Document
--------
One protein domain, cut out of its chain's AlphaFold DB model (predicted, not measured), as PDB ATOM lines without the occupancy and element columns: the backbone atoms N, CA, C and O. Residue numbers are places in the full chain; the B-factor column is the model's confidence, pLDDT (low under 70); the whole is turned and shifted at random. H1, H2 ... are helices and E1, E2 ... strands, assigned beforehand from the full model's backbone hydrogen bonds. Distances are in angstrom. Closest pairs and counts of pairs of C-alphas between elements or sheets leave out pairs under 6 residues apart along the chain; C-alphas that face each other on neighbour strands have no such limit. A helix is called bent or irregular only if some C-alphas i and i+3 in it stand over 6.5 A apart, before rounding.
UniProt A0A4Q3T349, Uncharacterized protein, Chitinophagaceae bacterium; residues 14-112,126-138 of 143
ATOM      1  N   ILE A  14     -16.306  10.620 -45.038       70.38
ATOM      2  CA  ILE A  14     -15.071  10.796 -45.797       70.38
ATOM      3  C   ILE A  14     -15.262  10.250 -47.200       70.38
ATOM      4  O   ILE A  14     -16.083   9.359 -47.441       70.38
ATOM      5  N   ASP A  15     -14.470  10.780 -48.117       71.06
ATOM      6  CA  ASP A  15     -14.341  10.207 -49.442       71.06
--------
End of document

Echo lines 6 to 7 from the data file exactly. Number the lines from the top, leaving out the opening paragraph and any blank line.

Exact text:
ATOM      5  N   ASP A  15     -14.470  10.780 -48.117       71.06
ATOM      6  CA  ASP A  15     -14.341  10.207 -49.442       71.06